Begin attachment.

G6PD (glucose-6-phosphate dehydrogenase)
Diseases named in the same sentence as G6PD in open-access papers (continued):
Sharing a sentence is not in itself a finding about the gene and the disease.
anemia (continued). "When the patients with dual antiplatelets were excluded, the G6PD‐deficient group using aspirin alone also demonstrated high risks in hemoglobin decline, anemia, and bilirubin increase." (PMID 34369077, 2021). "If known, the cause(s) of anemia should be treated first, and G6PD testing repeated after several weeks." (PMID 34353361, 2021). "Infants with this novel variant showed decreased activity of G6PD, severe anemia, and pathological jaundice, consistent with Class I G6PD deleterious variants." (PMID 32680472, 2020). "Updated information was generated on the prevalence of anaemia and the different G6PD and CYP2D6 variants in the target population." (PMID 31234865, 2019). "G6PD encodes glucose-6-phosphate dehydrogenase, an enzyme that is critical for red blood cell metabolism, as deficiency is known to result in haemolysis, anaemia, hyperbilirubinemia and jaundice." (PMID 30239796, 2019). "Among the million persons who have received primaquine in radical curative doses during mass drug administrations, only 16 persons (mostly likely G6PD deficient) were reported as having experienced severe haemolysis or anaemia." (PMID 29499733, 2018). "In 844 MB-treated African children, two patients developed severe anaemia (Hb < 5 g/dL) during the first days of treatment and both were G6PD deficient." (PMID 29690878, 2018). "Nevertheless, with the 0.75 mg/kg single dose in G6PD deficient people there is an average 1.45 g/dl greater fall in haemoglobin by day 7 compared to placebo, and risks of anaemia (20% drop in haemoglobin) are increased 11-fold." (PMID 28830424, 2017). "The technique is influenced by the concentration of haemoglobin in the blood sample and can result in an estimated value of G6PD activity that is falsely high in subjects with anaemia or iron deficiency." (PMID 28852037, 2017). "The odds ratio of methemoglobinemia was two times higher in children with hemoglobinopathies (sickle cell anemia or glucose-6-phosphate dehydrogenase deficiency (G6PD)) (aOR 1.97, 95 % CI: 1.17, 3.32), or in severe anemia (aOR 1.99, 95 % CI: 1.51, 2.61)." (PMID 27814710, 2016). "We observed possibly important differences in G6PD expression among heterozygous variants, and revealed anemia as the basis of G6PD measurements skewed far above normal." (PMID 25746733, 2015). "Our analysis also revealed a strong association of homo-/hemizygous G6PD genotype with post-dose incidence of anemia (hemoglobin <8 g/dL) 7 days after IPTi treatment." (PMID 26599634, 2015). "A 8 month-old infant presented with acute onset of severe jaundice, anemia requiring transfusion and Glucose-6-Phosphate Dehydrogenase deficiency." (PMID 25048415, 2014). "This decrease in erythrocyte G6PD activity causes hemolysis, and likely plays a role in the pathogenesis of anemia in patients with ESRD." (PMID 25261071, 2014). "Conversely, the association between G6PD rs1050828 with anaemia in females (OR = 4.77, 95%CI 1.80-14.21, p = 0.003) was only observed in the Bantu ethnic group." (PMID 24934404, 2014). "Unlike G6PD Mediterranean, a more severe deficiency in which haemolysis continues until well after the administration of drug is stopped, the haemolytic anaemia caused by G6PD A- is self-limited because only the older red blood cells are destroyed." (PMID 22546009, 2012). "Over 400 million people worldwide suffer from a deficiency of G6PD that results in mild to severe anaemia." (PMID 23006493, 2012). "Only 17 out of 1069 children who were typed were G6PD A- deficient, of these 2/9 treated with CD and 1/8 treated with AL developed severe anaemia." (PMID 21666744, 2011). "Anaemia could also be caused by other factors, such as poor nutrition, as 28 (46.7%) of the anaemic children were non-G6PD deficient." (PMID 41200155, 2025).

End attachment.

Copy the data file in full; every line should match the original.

G6PD (glucose-6-phosphate dehydrogenase)
Diseases named in the same sentence as G6PD in open-access papers (continued):
Sharing a sentence is not in itself a finding about the gene and the disease.
anemia (continued). "When the patients with dual antiplatelets were excluded, the G6PD‐deficient group using aspirin alone also demonstrated high risks in hemoglobin decline, anemia, and bilirubin increase." (PMID 34369077, 2021). "If known, the cause(s) of anemia should be treated first, and G6PD testing repeated after several weeks." (PMID 34353361, 2021). "Infants with this novel variant showed decreased activity of G6PD, severe anemia, and pathological jaundice, consistent with Class I G6PD deleterious variants." (PMID 32680472, 2020). "Updated information was generated on the prevalence of anaemia and the different G6PD and CYP2D6 variants in the target population." (PMID 31234865, 2019). "G6PD encodes glucose-6-phosphate dehydrogenase, an enzyme that is critical for red blood cell metabolism, as deficiency is known to result in haemolysis, anaemia, hyperbilirubinemia and jaundice." (PMID 30239796, 2019). "Among the million persons who have received primaquine in radical curative doses during mass drug administrations, only 16 persons (mostly likely G6PD deficient) were reported as having experienced severe haemolysis or anaemia." (PMID 29499733, 2018). "In 844 MB-treated African children, two patients developed severe anaemia (Hb < 5 g/dL) during the first days of treatment and both were G6PD deficient." (PMID 29690878, 2018). "Nevertheless, with the 0.75 mg/kg single dose in G6PD deficient people there is an average 1.45 g/dl greater fall in haemoglobin by day 7 compared to placebo, and risks of anaemia (20% drop in haemoglobin) are increased 11-fold." (PMID 28830424, 2017). "The technique is influenced by the concentration of haemoglobin in the blood sample and can result in an estimated value of G6PD activity that is falsely high in subjects with anaemia or iron deficiency." (PMID 28852037, 2017). "The odds ratio of methemoglobinemia was two times higher in children with hemoglobinopathies (sickle cell anemia or glucose-6-phosphate dehydrogenase deficiency (G6PD)) (aOR 1.97, 95 % CI: 1.17, 3.32), or in severe anemia (aOR 1.99, 95 % CI: 1.51, 2.61)." (PMID 27814710, 2016). "We observed possibly important differences in G6PD expression among heterozygous variants, and revealed anemia as the basis of G6PD measurements skewed far above normal." (PMID 25746733, 2015). "Our analysis also revealed a strong association of homo-/hemizygous G6PD genotype with post-dose incidence of anemia (hemoglobin <8 g/dL) 7 days after IPTi treatment." (PMID 26599634, 2015). "A 8 month-old infant presented with acute onset of severe jaundice, anemia requiring transfusion and Glucose-6-Phosphate Dehydrogenase deficiency." (PMID 25048415, 2014). "This decrease in erythrocyte G6PD activity causes hemolysis, and likely plays a role in the pathogenesis of anemia in patients with ESRD." (PMID 25261071, 2014). "Conversely, the association between G6PD rs1050828 with anaemia in females (OR = 4.77, 95%CI 1.80-14.21, p = 0.003) was only observed in the Bantu ethnic group." (PMID 24934404, 2014). "Unlike G6PD Mediterranean, a more severe deficiency in which haemolysis continues until well after the administration of drug is stopped, the haemolytic anaemia caused by G6PD A- is self-limited because only the older red blood cells are destroyed." (PMID 22546009, 2012). "Over 400 million people worldwide suffer from a deficiency of G6PD that results in mild to severe anaemia." (PMID 23006493, 2012). "Only 17 out of 1069 children who were typed were G6PD A- deficient, of these 2/9 treated with CD and 1/8 treated with AL developed severe anaemia." (PMID 21666744, 2011). "Anaemia could also be caused by other factors, such as poor nutrition, as 28 (46.7%) of the anaemic children were non-G6PD deficient." (PMID 41200155, 2025).